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Saturday, May 18, 2024
The Globe Restaurant4

The Globe: A State Street palate-portal to the many homes of our world

October 2018 wasn't the most sunlit month for Ashim Malla and Suzy Karki to start one of downtown Madison’s most popular restaurants. Yet the married pair felt excited as the sunrise of a new venture began to take form. 

Five years later, and their snug portal to the world’s palate draws surges of customers from various cultural backgrounds with a single objective in mind: To experience a sense of home. 

Malla and Karki’s multicultural cuisine restaurant, The Globe, sits at 309 N. Henry St. across from the couple’s other business, Triangle Market. The Globe offers a cozy variety of East Asian, South Asian and Mexican dishes — among other cuisines — along with a dessert menu covering household favorites and seasonal delicacies. The restaurant’s quaint spacing allows for a myriad of fragrances to blend and entice one’s hunger. 

Before operating their business, Karki and Malla completed their higher education as international students from Nepal at Winona State University and Madison Area Technical College. The couple said their exposure to the international community was the initial spark behind The Globe. 

“When you come from an international background, you just get so comfortable with others from international backgrounds because they’re going through the same things you’re going through,” Karki said. 

Like many international students, Karki and Malla went through the difficulty of being far from home. However, Karki said the challenge exposed them to the comforts of having a multicultural community to engage with. 

“You’re missing home, missing your family, your community and your food,” Karki said. “So then [everyone’s] experiences match, and the close-knit interaction that comes from that leads to you learning about and respecting each others’ cultures and then trying their food. That’s what we grew up around.”

As a recipient of a cross-cultural scholarship, Karki facilitated certain cultural exposition projects that fostered a connection between surrounding communities and international students. These events were supplemented with food stemming from a diverse range of cooking styles. Experiencing the culinary diversity there ignited the couple’s desire to create connections through cuisine. According to Karki, this ultimately manifested in The Globe. 

The Globe Restaurant Register

“We wanted to get food from many different parts of the world so that the person who is familiar with different cuisines can enjoy them, and those who do not know much about the foods of other cultures can experience them fully,” Karki said. “It’s for both types of people.”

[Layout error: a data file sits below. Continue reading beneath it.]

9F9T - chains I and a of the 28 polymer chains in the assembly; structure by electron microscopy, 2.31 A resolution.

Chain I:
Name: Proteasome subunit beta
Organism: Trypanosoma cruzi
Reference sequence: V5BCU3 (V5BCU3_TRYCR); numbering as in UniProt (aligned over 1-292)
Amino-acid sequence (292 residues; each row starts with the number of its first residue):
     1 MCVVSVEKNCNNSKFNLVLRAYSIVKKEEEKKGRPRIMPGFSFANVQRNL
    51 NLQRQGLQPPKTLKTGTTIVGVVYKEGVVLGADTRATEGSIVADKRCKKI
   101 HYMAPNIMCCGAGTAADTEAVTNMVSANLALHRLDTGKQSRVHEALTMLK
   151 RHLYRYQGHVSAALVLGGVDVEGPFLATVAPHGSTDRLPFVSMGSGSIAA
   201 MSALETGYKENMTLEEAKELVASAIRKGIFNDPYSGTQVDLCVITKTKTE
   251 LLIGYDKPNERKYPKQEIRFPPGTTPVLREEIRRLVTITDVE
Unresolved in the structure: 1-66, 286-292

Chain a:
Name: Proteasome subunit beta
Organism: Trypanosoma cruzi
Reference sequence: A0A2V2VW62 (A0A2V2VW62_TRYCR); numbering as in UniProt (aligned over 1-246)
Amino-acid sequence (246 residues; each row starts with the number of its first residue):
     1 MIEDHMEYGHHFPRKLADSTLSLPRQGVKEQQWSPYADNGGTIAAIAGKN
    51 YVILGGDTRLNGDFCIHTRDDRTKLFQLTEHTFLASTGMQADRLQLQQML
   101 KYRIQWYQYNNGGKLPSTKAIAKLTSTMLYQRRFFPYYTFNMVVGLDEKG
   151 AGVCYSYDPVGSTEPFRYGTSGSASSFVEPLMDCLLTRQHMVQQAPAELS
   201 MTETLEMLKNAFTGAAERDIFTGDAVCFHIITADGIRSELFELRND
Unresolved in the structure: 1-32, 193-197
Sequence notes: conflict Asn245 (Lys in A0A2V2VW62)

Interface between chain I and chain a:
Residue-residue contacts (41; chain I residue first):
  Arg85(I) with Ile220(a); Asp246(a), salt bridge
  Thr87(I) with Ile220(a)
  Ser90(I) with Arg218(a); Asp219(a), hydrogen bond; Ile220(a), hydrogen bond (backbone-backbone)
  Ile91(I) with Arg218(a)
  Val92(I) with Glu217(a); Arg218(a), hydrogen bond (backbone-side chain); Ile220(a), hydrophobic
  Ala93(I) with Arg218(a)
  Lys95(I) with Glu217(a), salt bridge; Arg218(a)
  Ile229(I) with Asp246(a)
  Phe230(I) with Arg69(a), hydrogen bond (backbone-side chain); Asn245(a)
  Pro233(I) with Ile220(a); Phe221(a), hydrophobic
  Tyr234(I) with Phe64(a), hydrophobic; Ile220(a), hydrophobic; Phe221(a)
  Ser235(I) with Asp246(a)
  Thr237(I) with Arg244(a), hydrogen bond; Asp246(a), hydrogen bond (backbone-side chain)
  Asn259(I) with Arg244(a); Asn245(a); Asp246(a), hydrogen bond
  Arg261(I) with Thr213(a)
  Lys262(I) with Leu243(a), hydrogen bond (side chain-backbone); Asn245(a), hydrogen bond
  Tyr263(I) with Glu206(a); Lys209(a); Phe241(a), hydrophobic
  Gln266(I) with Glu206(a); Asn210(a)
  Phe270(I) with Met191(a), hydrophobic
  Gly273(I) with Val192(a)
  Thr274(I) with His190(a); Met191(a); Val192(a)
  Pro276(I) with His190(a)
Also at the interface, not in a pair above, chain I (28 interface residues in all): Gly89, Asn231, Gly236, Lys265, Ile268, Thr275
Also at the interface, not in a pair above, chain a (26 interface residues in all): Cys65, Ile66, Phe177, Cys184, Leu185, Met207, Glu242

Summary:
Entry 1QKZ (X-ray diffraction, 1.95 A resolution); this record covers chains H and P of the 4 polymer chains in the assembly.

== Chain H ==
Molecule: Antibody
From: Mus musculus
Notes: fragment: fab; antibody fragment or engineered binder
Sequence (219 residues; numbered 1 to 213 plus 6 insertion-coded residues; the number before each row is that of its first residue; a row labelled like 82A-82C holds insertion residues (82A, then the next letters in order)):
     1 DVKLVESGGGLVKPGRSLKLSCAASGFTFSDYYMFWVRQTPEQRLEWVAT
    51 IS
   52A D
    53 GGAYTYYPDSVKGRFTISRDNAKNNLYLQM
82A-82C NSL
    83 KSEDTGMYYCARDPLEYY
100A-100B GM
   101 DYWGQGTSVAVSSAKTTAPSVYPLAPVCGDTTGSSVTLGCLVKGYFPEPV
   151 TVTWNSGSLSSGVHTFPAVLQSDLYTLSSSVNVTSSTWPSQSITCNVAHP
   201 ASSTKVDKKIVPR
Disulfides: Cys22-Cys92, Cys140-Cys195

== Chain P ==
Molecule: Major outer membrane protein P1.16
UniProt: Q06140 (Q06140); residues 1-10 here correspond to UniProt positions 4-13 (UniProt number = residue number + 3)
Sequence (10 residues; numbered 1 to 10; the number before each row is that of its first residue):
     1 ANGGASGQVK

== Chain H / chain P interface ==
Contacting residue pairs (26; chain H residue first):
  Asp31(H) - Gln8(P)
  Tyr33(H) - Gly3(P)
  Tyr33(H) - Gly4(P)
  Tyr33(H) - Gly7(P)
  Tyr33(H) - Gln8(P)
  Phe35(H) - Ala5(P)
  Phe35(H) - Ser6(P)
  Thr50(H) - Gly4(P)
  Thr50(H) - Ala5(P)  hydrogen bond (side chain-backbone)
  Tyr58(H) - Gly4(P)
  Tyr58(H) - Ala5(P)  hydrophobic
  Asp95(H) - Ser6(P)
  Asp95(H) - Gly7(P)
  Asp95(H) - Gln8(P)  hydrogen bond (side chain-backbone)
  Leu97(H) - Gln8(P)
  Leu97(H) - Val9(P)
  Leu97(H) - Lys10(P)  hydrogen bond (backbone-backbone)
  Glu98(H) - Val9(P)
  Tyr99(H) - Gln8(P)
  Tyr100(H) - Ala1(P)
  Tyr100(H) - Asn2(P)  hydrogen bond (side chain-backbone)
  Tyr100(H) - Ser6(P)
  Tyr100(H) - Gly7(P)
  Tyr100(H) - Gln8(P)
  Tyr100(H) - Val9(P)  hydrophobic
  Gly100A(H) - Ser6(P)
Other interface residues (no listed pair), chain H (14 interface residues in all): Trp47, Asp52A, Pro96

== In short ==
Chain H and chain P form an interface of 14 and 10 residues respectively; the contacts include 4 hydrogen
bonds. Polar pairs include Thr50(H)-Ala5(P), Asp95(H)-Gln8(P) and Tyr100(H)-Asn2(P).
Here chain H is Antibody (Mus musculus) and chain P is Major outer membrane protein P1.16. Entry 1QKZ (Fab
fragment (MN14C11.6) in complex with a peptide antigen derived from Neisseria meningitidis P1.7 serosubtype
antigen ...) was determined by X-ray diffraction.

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Jeewan Khadka, an international student sophomore at the University of Wisconsin-Madison from Nepalgunj, Nepal, said he appreciated The Globe’s unique ability to cater to the tastes of both American and international palates.  

“If there’s an international cuisine restaurant, they usually try to blend flavors and make their food more logical to the taste of most people in the area they’re operating in. Or, they make their food purely for the taste of people of that cultural cuisine,” Khadka said. “The Globe, however, has blended their food to the liking of most people around, but have not lost that authentic touch of home-like cultural food at all."

Considering many of his friends are from a vast range of international locations, Kadhka said he was surprised at how the range and blends of flavors at The Globe satisfied his diverse friend group upon their first visit. 

“Five or six of us were from different countries. One of my friends was from Brazil, another was from Ghana, another from Mexico and one from Rwanda,” Khadka said. “We were sitting there after our meal, and not a single person had a critique to make.” 

"In addition to providing an opportunity to eat different dishes while bonding over a meal, The Globe’s space also serves as a refuge of comfort for those who are new to town," said Joshua Noronha, a UW-Madison student.

“It’s the way the space is set up. Each table is meant to be an intimate space for you and the people at the table to share your own stories, and yet share the same sense of community and belonging,” Noronha said. 

Karki and Malla stated that their commitment to serving the community around them is central to The Globe’s mission. The couple implemented a pay-what-you-want model during the pandemic, which they said provided affordable nutrition to people struggling with income loss. 

Aiming to continue their restaurant’s legacy of unity, diversity and community service, Karki and Malla said they plan to continue their operation for the foreseeable future with hopes of expanding down the line. 

“For right now, we are content with where we are at The Globe. The place is so cozy,” Karki said. “We really appreciate all the help from our local community.” 

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